10.5.11 | Chicago is attacking the foreclosure crisis with a new approach. Rather than shoveling snow in a snowstorm, addressing one foreclosure at a time, the city is targeting subsections of nine of the hardest hit neighborhoods with a pool of money and support.
The foreclosure problem “needs a neighborhood approach,” Mayor Rahm Emanuel said in announcing the Micro-Market Recovery Program over the summer. “It needs a comprehensive, integrated approach rather than home-by-home because the system is too big and complicated for that alone.”
The Micro-Market Recovery Program centers on $15-20 million pool of loans provided by the Chicago-based MacArthur Foundation. The foundation hopes to leverage additional money with that contribution. The foundation will work with the Chicago Department of Housing and Economic Development to design loan products that specifically address the need to stabilize the targeted communities. The funds are to be used to turn over 2,500 foreclosed homes in six specific neighborhoods over the next few years.
In 2010, more than 10,500 foreclosures were completed in Chicago. An estimated 95% of the properties are currently vacant, costing the city upwards of $15 million just to maintain the homes. (The city recently passed legislation requiring banks to maintain empty foreclosed homes on their books.)
And the problem is growing. New 2011 data just released from the Woodstock Institute shows that the foreclosure pipeline is getting very clogged up. Foreclosure cases in Chicago are taking longer to complete, resulting in a dramatic drop in foreclosure completions from the first half of 2010 to the first half of 2011. Researchers from Woodstock say it’s likely that the number of homes tied up in the foreclosure process is growing.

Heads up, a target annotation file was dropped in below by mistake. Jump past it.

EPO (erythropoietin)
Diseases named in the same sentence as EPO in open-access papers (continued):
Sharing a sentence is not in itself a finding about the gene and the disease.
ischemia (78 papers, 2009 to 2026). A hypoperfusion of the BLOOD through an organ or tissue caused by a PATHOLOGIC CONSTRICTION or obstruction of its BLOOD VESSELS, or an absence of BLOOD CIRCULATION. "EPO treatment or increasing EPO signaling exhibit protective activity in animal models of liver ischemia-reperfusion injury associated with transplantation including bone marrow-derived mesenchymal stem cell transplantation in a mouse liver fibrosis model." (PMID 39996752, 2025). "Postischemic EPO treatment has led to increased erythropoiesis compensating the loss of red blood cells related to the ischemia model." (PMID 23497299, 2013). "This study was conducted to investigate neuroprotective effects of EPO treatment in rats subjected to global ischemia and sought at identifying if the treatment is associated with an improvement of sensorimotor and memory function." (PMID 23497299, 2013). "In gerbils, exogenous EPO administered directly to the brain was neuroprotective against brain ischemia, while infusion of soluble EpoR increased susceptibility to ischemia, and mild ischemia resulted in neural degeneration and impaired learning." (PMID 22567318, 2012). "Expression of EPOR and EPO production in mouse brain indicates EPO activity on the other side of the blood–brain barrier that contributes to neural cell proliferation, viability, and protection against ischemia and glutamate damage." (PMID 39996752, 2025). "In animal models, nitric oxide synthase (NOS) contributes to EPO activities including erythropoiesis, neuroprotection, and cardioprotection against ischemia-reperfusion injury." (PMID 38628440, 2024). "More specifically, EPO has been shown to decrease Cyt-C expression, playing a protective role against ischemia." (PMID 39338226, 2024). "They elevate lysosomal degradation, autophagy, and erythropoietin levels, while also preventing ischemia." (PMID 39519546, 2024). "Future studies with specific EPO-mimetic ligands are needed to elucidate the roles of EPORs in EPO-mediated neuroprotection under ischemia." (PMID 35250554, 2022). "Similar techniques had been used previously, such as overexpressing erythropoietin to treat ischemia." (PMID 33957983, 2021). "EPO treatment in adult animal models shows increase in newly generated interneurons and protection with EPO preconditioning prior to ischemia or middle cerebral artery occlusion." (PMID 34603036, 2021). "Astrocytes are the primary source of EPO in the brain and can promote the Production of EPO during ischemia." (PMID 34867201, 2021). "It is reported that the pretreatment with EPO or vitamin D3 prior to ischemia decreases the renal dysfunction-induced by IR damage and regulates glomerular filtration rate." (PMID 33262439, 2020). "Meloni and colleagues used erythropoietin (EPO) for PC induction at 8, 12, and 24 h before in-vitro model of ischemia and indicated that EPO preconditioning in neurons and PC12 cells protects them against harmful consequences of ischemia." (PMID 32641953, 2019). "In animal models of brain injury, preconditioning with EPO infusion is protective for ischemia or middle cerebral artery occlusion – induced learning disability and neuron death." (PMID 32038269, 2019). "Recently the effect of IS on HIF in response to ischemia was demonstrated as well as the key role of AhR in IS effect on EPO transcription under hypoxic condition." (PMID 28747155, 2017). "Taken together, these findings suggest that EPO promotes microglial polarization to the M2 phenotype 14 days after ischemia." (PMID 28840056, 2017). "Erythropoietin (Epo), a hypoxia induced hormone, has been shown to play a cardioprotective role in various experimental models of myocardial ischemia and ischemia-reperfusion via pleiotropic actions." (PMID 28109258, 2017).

BRR Network Member Todd Swanstrom has studied how metro regions are responding to the housing crisis. Swanstrom and his colleagues find that foreclosures have concentrated negative effects in local neighborhoods, especially in low- and moderate-income areas with weak housing markets.
“The negative effects of foreclosures on surrounding housing prices are confined to an area in a circle within about 1/8th of a mile radius of the foreclosure,” Swanstrom said. “Even a small number of vacant properties can set in motion a vicious cycle of abandonment and decay that can devastate neighborhoods.”
His research finds that those cities and counties that were better able to weather the storm were those that collaborated with other sectors of government, foundations and community-based organizations; redirected resources to where they were needed; and passed targeted reform laws, all of which Chicago is working on.
But before the new foundation funds can be put to work, the city’s first step is to take an inventory. Who are the owners? What’s in foreclosure? Who are the bankers who own the homes?
Swanstrom notes: “If Chicago can intervene in a very timely and targeted fashion, using up-to-date data, to stop this process, the benefits will be enormous — not just for the neighborhood but for the whole city,” he said. “Stable neighborhoods make for a prosperous and stable city.”
Once the city has an inventory and a lay of the land, they plan to bring in capital resources to help the homeowner stay in, or figure out how to get the home back in circulation.
For more on the program, see the news clip from WTTW.
Photo by Eric Allix Rogers.